A snowmobiling accident could've ended Mike Schultz's career. Instead, it became a detour

Pete Demos / ESPN Images

Pete Demos / ESPN Images

For “Monster” Mike Schultz, three-sport gladiator and the most decorated adaptive athlete in the X Games, a lifelong affair with extreme sports began with an ’80s movie about BMX racing called Rad.

At 13 years old, Schultz liked popping wheelies down the streets of Kimball, Minnesota, just south of St. Cloud, but he really lived to see how fast he could go. Put a competitor next to him, a friend to go elbow-to-elbow with, and the thrill was irresistible.

To afford bikes, contest fees, and entrance to the training track in faraway Brainerd, Schultz found work in a metal shop as soon as he got his driver’s permit. He’d get out of school, crush cars until 11 p.m., and go riding and racing on the weekend.

Eventually he got into snowmobile racing and snowboarding, turned pro, and married his high school sweetheart.

He was at the peak of his career in 2008 when he lost his leg, and everything changed.

Schultz was headed into a new snowmobile season when he wrecked during a qualifier in northern Michigan. He was pitched off his machine in a breakneck downhill section and landed with all his weight on his left leg. He broke a knee and severed an artery. He lost a massive amount of blood. The closest trauma hospital was in Duluth, but a snowstorm would prevent paramedics from airlifting him there.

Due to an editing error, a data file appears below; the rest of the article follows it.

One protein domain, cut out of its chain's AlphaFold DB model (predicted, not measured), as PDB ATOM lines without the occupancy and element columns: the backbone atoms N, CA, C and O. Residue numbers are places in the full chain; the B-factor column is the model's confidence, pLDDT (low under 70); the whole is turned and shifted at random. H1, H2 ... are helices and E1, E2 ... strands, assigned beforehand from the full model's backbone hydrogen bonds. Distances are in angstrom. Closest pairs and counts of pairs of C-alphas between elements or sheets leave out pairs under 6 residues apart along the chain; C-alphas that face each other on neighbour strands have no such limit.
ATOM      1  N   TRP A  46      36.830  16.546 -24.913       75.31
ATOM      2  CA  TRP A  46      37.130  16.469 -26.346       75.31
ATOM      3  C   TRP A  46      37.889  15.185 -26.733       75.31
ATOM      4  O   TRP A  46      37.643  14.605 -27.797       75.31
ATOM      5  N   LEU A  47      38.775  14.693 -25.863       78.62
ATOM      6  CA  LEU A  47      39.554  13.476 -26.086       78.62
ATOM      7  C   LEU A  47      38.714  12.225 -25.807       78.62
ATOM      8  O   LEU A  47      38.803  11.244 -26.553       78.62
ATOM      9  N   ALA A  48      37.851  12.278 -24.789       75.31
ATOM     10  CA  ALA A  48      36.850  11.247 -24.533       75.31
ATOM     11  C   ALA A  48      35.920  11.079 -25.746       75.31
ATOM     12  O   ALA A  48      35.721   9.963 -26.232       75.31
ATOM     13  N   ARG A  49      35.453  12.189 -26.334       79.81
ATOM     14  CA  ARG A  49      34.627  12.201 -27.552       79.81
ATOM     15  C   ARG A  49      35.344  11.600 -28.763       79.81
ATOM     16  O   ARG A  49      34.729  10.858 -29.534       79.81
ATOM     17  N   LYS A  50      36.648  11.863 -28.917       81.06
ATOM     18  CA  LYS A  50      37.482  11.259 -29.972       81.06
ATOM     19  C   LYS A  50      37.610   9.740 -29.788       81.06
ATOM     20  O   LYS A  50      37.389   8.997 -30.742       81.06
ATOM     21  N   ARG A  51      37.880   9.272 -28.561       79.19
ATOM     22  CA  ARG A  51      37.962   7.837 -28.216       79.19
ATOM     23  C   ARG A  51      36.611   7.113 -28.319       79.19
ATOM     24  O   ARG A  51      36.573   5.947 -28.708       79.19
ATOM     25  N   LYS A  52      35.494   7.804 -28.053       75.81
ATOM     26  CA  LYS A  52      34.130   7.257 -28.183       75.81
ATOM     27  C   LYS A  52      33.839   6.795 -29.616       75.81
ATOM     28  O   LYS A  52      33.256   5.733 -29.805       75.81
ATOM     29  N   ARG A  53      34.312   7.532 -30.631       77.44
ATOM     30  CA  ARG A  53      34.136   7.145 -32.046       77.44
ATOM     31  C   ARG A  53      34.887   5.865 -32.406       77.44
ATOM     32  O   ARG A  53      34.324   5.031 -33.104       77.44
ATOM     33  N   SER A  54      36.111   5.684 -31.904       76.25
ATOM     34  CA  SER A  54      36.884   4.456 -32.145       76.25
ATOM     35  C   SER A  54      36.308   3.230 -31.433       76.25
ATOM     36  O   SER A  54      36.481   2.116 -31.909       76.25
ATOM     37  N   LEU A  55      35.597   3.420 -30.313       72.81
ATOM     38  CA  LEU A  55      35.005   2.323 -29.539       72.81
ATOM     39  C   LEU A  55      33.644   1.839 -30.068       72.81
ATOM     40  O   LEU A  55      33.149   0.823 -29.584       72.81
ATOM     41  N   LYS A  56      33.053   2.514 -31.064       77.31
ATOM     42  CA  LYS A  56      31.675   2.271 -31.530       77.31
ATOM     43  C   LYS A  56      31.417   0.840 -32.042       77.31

Matt Morning / ESPN Images

Matt Morning / ESPN Images

After a two-hour slog through traffic, Schultz faced death by kidney failure or life as an amputee. He chose life.

There were sleepless nights, phantom pain, and depression that came with the thought of never competing again.

“I’ve gotta think about doing something else because I’ll never be as fast as I was. That’s the way I looked at it,” Schultz says. “Then I’m back on a snowmobile even before I had my prosthesis.”

Fast forward a few months, and all he could think about was the fun of racing. He engineered his own prosthetics, designing a knee extension with pencil, paper, and cardboard cutouts. Within a year, he was competing again, this time in adaptive motocross, a class for amputees and paraplegics.

Schultz now has an extreme sports prosthetics company called BioAdapt, which feeds his second passion in life: being around other amputees and teaching them how to use new prosthetics technology to live healthy lifestyles.

“Honestly that’s my true life goal, trying to get the best for all the world. I wanna find an occupation that I really enjoy to help others, and hopefully to make a living.”